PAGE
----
by Sarah McCague, Partner, Arthur Cox LLP.
The implementation of the European Union (Occupational Pension Schemes) Regulations 2021 (the “IORP II Regulations”) has led many standalone defined contribution (“DC”) schemes to wind up and transfer to a master trust. Under a master trust arrangement, compliance with the IORP II Regulations and scheme management are managed by one master trust trustee in respect of multiple employer sub-arrangements or sections. The value of members’ retirement accounts is transferred out of their original employer occupational pension scheme into the new master trust arrangement. This transfer from the original scheme into the master trust has created some unexpected issues, particularly in relation to pension adjustment orders (“PAO”) that had been made in favour of non-member spouses in respect of member benefits in the original occupational pension scheme.
A PAO is an order made by a Court following divorce, judicial separation or dissolution of a civil partnership, directing a specific amount of pension benefits to be paid to the member’s former spouse, civil partner or dependent child. However, these orders would have been made by the Court in relation to the original pension scheme and served on the original scheme trustees. This creates a question as to whether master trust trustees are in a position to administer the requirements of these orders and the benefits specified under them. Some master trust providers have indicated that they are not in a position to administer benefits on foot of these orders under the new master trust, creating a concern for beneficiaries of these orders (generally former spouses or civil partners of pension scheme members).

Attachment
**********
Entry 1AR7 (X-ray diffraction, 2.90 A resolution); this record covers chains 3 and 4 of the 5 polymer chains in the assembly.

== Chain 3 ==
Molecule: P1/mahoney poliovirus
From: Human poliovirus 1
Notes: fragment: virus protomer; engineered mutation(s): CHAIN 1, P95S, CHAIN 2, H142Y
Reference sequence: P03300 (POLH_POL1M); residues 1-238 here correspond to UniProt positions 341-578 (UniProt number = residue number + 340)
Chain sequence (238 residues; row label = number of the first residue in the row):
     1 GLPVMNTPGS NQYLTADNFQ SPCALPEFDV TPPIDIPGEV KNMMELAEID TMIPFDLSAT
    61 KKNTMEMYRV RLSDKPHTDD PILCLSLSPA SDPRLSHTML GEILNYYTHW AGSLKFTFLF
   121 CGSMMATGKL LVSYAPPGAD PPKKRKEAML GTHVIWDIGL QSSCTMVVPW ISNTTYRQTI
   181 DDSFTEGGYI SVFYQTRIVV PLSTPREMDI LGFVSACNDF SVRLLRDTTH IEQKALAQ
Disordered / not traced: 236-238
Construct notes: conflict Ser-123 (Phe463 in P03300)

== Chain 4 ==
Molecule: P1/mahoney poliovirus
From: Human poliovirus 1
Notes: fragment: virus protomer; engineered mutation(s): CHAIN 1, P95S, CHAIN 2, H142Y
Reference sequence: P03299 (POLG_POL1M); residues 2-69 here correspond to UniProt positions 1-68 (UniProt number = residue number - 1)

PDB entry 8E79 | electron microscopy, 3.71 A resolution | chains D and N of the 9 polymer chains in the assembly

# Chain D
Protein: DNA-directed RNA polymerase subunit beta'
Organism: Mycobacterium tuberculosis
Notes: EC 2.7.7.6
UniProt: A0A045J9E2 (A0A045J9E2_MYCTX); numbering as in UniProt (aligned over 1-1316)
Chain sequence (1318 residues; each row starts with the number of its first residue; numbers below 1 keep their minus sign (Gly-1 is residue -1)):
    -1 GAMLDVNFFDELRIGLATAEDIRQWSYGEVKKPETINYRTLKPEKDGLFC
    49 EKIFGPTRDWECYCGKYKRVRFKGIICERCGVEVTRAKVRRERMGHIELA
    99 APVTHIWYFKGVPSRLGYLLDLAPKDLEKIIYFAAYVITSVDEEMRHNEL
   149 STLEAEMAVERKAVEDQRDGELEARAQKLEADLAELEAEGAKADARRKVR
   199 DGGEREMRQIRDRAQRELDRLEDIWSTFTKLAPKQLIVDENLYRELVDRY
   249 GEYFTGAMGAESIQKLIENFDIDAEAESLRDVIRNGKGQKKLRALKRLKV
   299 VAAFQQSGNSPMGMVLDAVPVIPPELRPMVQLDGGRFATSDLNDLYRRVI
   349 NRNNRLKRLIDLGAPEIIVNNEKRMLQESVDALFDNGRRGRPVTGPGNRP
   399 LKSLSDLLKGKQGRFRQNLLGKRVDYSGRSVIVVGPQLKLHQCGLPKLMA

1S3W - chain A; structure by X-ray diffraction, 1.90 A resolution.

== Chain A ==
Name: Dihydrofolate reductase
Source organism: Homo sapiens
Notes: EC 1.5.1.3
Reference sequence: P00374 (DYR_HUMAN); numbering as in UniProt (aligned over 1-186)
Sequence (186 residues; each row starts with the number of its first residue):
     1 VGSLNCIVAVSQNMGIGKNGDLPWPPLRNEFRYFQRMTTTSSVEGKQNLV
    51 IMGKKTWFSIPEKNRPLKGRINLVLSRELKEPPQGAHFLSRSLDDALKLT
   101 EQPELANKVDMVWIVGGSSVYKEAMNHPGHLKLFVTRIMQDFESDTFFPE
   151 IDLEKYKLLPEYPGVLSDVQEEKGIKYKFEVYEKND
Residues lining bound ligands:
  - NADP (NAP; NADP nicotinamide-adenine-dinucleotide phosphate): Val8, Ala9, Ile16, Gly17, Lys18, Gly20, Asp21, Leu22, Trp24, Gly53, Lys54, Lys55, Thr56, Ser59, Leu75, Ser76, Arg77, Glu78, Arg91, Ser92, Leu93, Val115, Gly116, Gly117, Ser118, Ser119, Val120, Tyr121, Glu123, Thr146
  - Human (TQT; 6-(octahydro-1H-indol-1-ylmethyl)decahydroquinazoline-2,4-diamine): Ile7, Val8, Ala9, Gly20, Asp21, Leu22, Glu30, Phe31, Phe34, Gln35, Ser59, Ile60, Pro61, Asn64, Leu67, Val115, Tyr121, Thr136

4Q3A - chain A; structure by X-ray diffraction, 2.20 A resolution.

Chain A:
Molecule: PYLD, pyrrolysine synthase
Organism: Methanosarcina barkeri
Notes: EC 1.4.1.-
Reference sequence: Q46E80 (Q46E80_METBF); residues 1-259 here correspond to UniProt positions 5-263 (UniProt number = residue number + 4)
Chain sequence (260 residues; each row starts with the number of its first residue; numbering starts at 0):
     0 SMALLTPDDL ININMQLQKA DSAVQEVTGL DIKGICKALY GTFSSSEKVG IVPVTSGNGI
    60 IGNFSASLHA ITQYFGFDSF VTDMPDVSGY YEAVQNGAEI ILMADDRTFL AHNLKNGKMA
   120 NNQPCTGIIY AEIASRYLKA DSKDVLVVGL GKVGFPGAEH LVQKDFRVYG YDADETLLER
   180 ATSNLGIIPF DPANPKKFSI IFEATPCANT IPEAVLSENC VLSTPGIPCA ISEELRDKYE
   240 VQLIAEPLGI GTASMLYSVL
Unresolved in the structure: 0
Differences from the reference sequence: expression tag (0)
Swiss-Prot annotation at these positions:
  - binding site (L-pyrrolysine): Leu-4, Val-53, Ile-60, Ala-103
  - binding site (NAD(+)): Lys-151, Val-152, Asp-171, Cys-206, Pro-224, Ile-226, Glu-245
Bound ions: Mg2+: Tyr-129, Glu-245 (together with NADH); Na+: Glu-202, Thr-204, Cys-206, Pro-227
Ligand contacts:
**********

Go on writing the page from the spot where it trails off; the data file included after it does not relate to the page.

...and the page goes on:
This issue is currently being discussed between the Law Society of Ireland and the Pensions Authority, who are seeking to have it resolved as soon as possible. It is hoped that legislation will be introduced to deal with this matter sooner rather than later to avoid any unforeseen consequences of transfers to master trust arrangements.
About the author
Sarah advises on all aspects of pensions law and charity law. She advises trustees and employers on the establishment and day-to-day operation of occupational pension schemes including: on scheme restructuring; liability management exercises; benefit design; benefit reductions; scheme amendments; administration queries for example those in relation to pension adjustment orders; the winding up of pension schemes; and the application of the General Data Protection Regulation (“GDPR”) to pension schemes. She also advises in relation to the application of the Charities Act, 2009 and in particular in relation to applications to the Charities Regulatory Authority; obtaining tax-exempt status from the Revenue Commissioners; the mergers of charities; fundraising queries, and governance matters.